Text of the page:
Saturday, July 21, 2018

Timebound XDS queries done right

As the author of the soon to be published IHE "Document Sharing Metadata Handbook", I have been involved in some very deep and disturbing discussions on how to do timebound queries in XDS/XCA. I say very deep because this discussion included almost a dozen of the best minds on the XDS Metadata and Query models. Disturbing because the discussion showed that the simple concept of timebound queries in XDS/XCA is not understood well. Perplexing because we have figured this out many times. If it takes us this long to re-invent this understand, then it must be much harder for others.

Mistakes have been made

I wrote an article on our first attempt. I thought it was good. It was not wrong. But it would have resulted in false-positives, and false-negatives that can be avoided. See Basics of doing Document Sharing Query right

For the version of the Metadata Handbook that we sent to public comment, we flipped the logic, thus making a very bad mistake.

Back to the mostly right logic I had in my article, a couple of optimizations were determined this week in the solution we came up with. 

One adjustment, to add wiggle-room on the query parameters, helps because although we want everyone to have well synchronized clocks, many of these times are based on human statements of start and stop. Thus adding wiggle-room extends the times you are looking for to put your start a bit earlier, and you stop a bit later.

The other adjustment is to use the other two service time query parameters to eliminate document entries that have only one of the service times (start or stop, but not both). Clearly if something stopped before the time you are interested in, then it s not what you are looking or; same is true about something that didn't start until after then timeframe you are looking for.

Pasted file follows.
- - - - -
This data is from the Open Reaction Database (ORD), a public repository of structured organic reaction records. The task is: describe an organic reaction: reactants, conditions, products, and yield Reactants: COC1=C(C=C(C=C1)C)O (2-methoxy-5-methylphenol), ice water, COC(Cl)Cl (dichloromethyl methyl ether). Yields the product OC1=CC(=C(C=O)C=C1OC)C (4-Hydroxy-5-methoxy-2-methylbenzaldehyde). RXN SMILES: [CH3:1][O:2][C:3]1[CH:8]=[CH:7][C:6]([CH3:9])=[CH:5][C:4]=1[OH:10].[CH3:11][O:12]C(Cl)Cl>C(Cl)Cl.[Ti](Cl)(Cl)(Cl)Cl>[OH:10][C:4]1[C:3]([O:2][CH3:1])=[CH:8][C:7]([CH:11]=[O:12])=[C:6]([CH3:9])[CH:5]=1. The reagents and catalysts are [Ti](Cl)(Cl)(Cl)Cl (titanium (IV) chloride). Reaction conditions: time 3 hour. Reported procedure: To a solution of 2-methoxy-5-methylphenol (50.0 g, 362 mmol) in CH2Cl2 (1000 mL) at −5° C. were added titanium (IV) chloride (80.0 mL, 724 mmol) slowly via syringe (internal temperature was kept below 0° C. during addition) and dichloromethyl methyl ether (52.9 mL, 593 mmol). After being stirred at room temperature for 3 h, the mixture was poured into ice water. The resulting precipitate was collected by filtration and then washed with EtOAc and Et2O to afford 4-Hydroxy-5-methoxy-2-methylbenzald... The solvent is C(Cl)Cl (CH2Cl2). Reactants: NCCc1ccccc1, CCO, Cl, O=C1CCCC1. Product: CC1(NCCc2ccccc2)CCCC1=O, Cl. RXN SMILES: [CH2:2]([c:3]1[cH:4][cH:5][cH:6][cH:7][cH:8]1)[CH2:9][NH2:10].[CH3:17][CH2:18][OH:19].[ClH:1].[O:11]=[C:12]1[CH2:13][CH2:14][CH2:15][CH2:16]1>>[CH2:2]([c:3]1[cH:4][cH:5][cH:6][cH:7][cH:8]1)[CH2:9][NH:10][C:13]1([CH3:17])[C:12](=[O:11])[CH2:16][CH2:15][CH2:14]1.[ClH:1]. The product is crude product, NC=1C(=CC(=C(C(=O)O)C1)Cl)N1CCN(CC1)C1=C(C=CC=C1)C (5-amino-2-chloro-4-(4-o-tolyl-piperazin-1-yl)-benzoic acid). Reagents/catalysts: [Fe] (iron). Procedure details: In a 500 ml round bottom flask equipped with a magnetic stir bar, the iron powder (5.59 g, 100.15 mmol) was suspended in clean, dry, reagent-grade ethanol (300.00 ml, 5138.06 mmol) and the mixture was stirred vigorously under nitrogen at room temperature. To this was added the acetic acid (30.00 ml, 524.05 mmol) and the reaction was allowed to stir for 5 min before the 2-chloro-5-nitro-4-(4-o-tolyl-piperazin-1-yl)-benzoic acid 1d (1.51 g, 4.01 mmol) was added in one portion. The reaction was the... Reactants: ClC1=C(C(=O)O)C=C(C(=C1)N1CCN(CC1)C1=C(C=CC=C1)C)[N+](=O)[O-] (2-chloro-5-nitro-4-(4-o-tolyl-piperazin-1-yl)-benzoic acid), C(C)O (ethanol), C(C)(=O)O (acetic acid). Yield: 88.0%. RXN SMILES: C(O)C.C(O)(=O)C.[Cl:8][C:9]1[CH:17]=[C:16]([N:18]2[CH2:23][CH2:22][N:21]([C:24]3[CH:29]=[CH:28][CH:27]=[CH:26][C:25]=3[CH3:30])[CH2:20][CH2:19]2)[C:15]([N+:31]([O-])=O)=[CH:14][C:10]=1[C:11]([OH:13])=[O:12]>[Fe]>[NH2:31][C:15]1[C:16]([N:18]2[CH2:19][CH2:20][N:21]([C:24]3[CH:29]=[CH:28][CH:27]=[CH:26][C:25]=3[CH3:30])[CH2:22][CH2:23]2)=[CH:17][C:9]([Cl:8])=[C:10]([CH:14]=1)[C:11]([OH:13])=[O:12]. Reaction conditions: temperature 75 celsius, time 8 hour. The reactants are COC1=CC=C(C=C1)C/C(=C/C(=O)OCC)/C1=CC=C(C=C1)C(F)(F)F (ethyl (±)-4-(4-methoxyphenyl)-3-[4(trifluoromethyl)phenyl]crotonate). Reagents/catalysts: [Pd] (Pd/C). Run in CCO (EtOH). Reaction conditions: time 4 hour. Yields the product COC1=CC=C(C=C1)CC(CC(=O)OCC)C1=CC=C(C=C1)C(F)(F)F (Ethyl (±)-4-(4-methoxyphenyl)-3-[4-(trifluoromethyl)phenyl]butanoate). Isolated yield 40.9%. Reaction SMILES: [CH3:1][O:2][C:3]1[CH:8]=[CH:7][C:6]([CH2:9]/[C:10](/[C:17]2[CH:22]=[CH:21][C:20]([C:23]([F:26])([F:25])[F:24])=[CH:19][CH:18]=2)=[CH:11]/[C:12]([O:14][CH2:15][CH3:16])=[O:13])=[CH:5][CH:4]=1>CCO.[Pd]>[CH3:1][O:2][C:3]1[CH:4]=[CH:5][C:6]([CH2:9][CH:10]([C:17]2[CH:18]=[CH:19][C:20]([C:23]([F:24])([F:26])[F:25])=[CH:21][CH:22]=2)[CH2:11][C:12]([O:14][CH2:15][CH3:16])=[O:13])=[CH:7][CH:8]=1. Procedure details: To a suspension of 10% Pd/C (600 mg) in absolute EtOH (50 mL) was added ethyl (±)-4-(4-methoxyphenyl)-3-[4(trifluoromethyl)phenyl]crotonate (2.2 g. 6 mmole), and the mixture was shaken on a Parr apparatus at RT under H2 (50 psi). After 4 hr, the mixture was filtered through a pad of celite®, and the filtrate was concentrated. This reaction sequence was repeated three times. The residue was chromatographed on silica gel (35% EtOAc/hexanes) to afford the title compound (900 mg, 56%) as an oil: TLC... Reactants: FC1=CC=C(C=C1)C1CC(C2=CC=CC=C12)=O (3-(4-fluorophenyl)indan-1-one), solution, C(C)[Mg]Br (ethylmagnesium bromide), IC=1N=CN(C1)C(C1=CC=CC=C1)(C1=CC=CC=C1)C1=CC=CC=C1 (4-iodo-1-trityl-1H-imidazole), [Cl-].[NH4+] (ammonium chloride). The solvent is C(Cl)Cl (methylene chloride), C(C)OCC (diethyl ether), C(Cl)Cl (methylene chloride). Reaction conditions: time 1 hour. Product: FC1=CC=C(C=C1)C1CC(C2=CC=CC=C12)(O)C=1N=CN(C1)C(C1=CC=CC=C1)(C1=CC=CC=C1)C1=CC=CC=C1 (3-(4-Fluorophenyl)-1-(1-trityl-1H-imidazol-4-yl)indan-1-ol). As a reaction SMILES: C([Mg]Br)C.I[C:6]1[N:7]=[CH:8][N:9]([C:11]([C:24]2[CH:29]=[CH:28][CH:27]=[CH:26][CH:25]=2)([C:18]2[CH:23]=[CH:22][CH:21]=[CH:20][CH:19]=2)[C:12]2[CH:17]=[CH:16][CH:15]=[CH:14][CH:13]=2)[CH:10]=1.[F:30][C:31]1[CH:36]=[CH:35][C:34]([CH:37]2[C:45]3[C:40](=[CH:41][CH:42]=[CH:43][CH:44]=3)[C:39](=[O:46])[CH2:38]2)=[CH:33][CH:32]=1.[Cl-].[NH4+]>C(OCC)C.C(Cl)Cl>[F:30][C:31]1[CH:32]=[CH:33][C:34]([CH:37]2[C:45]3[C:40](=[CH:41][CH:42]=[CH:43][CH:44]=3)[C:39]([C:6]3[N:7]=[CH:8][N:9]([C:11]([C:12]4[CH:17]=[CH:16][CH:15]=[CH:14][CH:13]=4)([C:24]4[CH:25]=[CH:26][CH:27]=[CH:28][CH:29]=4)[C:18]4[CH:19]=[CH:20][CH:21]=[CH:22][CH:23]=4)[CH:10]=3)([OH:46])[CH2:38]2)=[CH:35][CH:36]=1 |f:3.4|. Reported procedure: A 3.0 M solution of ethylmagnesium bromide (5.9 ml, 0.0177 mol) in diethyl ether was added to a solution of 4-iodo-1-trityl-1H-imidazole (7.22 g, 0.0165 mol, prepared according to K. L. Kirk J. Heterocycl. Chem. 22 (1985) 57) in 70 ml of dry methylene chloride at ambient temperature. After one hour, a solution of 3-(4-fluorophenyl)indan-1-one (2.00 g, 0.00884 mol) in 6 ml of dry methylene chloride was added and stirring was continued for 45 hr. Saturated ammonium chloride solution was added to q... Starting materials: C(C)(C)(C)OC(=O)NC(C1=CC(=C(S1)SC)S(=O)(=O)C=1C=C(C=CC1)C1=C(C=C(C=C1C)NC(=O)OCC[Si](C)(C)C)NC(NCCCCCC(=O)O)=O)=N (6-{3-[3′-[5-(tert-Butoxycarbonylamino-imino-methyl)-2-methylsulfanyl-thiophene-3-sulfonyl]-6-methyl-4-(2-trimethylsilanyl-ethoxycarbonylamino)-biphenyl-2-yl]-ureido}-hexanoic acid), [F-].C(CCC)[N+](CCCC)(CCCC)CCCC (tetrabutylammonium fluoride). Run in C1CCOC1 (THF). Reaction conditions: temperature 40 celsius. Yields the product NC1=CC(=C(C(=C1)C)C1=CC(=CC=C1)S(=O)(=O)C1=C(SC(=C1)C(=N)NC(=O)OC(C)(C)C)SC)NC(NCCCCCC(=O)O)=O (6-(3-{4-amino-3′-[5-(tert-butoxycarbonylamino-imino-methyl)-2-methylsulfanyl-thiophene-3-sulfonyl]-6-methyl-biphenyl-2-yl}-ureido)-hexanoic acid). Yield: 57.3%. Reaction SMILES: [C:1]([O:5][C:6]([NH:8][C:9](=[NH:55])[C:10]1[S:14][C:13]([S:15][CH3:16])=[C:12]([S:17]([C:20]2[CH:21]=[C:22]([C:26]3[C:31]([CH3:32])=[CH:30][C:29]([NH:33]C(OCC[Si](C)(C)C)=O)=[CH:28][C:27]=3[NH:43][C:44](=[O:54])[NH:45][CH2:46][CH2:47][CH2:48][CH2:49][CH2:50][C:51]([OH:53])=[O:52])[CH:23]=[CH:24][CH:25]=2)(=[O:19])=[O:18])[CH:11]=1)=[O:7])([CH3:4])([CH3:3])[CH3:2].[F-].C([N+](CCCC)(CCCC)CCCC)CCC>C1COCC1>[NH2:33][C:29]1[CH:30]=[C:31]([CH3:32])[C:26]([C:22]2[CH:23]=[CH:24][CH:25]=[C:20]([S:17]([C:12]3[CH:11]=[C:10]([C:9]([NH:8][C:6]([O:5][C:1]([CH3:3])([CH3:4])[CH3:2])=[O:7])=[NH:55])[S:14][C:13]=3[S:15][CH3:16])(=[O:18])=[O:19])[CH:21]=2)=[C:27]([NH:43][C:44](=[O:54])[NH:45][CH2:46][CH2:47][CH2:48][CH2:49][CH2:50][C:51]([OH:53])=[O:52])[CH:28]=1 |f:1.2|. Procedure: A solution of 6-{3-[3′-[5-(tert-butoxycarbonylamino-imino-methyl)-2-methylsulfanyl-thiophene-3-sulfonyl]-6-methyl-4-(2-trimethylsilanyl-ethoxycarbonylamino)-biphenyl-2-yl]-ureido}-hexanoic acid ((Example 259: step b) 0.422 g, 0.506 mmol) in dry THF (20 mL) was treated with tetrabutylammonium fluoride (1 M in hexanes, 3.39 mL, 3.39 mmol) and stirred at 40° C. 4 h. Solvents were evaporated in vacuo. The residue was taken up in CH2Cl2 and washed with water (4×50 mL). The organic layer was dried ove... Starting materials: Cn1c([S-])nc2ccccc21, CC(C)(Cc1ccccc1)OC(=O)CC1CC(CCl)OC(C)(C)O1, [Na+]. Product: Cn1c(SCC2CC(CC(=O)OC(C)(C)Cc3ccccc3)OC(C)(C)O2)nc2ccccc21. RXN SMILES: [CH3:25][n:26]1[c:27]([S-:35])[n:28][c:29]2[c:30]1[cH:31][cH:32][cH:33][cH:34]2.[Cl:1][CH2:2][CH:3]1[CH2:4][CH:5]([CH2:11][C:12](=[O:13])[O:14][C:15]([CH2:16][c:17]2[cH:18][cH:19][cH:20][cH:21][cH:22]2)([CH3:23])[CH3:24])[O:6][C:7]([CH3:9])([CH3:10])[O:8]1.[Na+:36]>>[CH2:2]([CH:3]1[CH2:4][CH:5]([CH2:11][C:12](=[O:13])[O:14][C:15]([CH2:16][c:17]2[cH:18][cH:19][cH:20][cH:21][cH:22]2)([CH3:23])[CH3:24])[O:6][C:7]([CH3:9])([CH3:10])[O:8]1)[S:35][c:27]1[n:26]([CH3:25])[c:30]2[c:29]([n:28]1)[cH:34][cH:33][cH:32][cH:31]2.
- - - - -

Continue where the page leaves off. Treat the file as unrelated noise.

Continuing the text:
When we got to the final understanding, it became clear that it is possible our readers don't understand this too. Some form of this might end up in the Technical Framework, as this handbook (and blog) have very limited audiences.  We also felt we had done this before, and had written up changes to the Technical Framework. We had, but had only discussed the CreationTime, which is  point in time. Service Time is a range, which brings more complexity...

serviceStartTime - serviceStopTime 

When there is a timerange of the service event that you are interested, you will query against the serviceStartTime and service StopTime metadata element to find documents that indicate they fit your timerange. . The service times are specific to the time range of the treatment or episode. This is different than the document creation time, which is when the document was created. The query results will return any document whose “service time” falls within that range. It is important to note that these parameters work together to give a period of time.

Given you are interested in a specific time range (Start -> Stop).

The serviceStartTimeFrom and serviceStopTimeTo are clear they should bound that time with a little slop to deal with poor timeclocks: